Queen of Earth is a cryptic, difficult movie. I've seen a lot of movies depicting the mental collapse - because of my own experiences with it, it's comforting to see the people on screen go through similar things. Black Swan and Mulholland Drive occupy the highest places in my all time favorite list. Repulsion follows close. Queen of Earth is not on the level of those movies, the director's vision not as clear, the movie not as mysterious and rewatchable, but it definitely portrays the decay of mind in a very insightful and fascinating way.
The film follows Catherine, who in the very first scene is dumped by her boyfriend. Catherine seeks peace at the remote cottage belonging to her friend Virginia (Ginny). Through a series of flashbacks we see the time when it was Virgina who needed help last summer and Catherine was in that same cottage, visiting. In present time we see Catherine gradually mentally declines and becoming more and more unhinged as Virgina witness her collapse with increasing worry.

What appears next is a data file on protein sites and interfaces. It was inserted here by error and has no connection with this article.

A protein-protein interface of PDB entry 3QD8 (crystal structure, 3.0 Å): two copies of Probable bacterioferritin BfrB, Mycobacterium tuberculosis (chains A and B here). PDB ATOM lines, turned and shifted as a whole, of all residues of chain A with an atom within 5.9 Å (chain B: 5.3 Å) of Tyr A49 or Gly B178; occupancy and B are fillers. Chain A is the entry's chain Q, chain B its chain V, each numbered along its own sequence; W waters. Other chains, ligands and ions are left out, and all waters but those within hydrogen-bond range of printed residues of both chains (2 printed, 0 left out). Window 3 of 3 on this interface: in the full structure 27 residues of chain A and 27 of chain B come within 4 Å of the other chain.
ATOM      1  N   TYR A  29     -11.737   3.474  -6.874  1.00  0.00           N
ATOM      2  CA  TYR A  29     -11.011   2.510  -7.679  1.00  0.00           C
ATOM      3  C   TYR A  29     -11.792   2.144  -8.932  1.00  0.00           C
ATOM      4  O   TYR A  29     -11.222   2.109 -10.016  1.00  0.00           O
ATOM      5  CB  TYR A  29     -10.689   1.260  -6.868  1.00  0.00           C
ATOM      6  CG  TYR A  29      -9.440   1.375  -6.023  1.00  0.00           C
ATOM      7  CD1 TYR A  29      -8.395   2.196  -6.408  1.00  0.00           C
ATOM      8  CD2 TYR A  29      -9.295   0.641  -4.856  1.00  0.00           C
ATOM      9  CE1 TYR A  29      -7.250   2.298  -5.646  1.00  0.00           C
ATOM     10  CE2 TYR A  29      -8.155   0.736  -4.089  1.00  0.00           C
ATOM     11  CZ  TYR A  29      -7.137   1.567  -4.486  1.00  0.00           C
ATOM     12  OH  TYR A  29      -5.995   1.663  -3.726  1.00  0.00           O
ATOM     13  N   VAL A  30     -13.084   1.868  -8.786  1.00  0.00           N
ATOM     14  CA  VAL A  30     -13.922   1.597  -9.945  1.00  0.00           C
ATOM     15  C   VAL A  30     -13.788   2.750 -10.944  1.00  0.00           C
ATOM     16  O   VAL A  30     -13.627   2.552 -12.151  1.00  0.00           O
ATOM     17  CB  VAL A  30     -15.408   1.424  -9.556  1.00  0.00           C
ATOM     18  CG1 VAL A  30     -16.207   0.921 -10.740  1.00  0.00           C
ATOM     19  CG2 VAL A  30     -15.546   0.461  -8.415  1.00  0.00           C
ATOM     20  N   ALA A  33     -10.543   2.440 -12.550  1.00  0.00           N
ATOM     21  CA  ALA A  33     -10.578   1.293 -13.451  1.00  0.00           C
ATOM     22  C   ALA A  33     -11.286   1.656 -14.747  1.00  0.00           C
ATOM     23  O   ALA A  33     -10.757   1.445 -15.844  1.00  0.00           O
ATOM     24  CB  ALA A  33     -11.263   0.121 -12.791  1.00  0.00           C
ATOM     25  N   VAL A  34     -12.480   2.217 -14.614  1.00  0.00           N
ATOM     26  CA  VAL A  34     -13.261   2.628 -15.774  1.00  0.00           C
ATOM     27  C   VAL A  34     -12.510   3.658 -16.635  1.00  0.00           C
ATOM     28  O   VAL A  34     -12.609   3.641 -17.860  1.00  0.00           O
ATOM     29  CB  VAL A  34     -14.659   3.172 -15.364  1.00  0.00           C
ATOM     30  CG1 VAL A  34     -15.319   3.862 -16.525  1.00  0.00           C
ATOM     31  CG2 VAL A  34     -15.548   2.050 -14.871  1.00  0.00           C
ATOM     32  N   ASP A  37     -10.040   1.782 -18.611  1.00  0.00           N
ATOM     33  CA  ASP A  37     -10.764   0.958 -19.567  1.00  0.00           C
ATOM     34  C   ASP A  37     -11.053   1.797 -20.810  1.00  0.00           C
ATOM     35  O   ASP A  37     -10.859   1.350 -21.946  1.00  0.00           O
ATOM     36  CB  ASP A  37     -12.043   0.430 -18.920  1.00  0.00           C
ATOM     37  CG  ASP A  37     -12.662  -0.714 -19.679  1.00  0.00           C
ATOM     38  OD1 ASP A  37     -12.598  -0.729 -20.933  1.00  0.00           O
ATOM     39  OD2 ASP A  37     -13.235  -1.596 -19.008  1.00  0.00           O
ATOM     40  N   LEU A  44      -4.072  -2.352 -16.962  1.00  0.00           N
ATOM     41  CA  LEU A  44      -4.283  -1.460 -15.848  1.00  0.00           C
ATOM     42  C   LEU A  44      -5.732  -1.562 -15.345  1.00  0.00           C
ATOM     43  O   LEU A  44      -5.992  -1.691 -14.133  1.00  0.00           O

The film takes place in a week and the portrayal of Catherine's downward spiral is outstanding, if not for a slightly disjointed script - it's like Perry cannot decide if he wants to make a movie about Catherine's collapse or about the relationship between the two movies, trying to accomplish both he fails to fulfill the potential of either - it's because of Elisabeth Moss's brilliant work.
Moss was already impressive and heartbreaking years ago in Girl, Interrupted - a film that to this day remains one of the most wonderful examples of all female cast working together and delivering so many great performances - and she rose to fame with her work in Mad Men. I've seen enough of the show to know just how good she was and even though her other show - Top of the Lake - the show bored me to tears, I heard her work there is impressive which doesn't surprise me in the slightest.
Moss delivers her best work here - her performance making you ignore all the blemishes of the movie and the script. She is heartbreaking and fragile, but she is capable of turning dangerous and violent in the matter of moments. But the best thing about her performance is that her Catherine is completely unpredictable - she is so unhinged you have absolutely no idea what she might do. I swear about ten times during watching this movie Moss's deranged expression and blank swollen eyes had me convinced Catherine is about to slaughter someone.